The purpose of this branch is to help protect and care for the natural and cultural values of the larapuna / Bay of Fires coastal area in north eastern Tasmania; to celebrate these values and build community around them.

Who we are

The Friends of larapuna Coast works collaboratively with the Parks and Wildlife Service and many other partners to not only protect and conserve the heritage values in this spectacular part of Tasmania, but to also learn about, share and celebrate these values for all to appreciate. This group formed in 2017 from the larapuna Community Weekend, an annual three day event run since 2014 that sees volunteers from Ansons Bay to Denmark walk the beaches, learn about the land and sea, their past and future, and care for the larapuna coastline by collecting rubbish and pulling sea spurge: binding nature, culture and community together.

The larapuna Community Weekend depends on its volunteer participants and our collaborators: the Parks and Wildlife Service , Break O’Day Council, Tasmanian Walking Company, Aboriginal Land Council of Tasmania, Friends of Eddystone Point, Adrift Lab from IMAS/UTas, Healthy Tasmania, NRM North and Birdlife Tasmania. The event regularly has around 100 particapants and each year seeks new ones, to share the opportunity and experience the larapuna coastline. The group will continue to be a major part of this event.

Where we work

larapuna is the Tasmanian Aboriginal name for an area between Eddystone Point and Grants Point south of Binalong Bay, also known as Bay of Fires. It is an ‘unbounded’ place, taking in adjacent sea and land.

larapuna / Bay of Fires is where the larapuna Community Weekend has its focus and the group works along this beautiful coastline, but does not limit its outlook to these beaches. The larapuna Community Weekend typically covers the 50 kms of coastline from Stumpys Bay in wukalina/Mt William National Park in the north to mouth of Ansons Bay in the south.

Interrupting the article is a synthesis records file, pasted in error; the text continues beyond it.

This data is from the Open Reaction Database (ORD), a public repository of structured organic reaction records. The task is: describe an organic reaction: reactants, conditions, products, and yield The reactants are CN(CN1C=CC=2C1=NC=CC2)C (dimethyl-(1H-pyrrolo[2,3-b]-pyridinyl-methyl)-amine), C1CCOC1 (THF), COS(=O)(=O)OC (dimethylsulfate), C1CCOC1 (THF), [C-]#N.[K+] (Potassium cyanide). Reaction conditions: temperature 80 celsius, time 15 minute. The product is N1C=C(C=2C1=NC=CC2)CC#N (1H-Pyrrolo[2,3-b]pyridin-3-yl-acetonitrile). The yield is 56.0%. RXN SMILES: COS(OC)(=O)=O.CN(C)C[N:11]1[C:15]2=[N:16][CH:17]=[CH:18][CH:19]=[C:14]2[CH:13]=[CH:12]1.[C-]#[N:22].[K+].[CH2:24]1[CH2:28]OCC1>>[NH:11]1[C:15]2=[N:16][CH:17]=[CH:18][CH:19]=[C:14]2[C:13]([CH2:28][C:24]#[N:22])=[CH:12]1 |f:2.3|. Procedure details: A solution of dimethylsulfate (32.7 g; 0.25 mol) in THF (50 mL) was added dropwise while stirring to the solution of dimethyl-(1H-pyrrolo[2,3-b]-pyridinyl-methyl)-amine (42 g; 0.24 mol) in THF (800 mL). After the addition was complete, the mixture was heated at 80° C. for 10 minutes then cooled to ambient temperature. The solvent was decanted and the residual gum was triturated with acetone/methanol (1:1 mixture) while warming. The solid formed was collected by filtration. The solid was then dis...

The Friends of larapuna Coast is also interested in other volunteering projects in the north-east coastal region, such as a ‘sea spurge free east coast’.

What we do

The Friends of larapuna Coast formed to continue the invaluable contributions hundreds of volunteers have made over many years of the larapuna Community Weekend.  Along with continuing to run this event, we will also undertake a range of works that cater to our group’s skills and interests, as well as the needs of conservation management. We envisage that some of our works will be more remote, while at other times we will focus around the day use areas.

Over the three days of the larapuna Community Weekend volunteers and PWS staff walk the beaches on 6 to 13 km long day walks, with bus shuttles to get back to their cars or St Helens. Each year they have been removing tens of thousands sea spurge plants and collecting and classifying 10s of kilos of marine debris – while sharing the spectacular larapuna coast together.

In Novemeber 2018 the group convened a ‘Sea Spurge Summit’ to explore the possibility of achieving a ‘Sea Spurge free East Coast’. This is a new and developing project and something that will involve regular searching and removal of this seafaring invader on the whole coast. Success will need a coordinated effort by many, such as the Friends of Freycinet group,communities, residents and visitors up and down the east coast.


President:   Polly Buchhorn

Secretary:   Sam Cuff

Treasurer:   Amanda Blakney

General Committee: Stan Matuszek, Kirstin Seaver, Mary Mumford, Marcel Neilson and Rod Stevenson.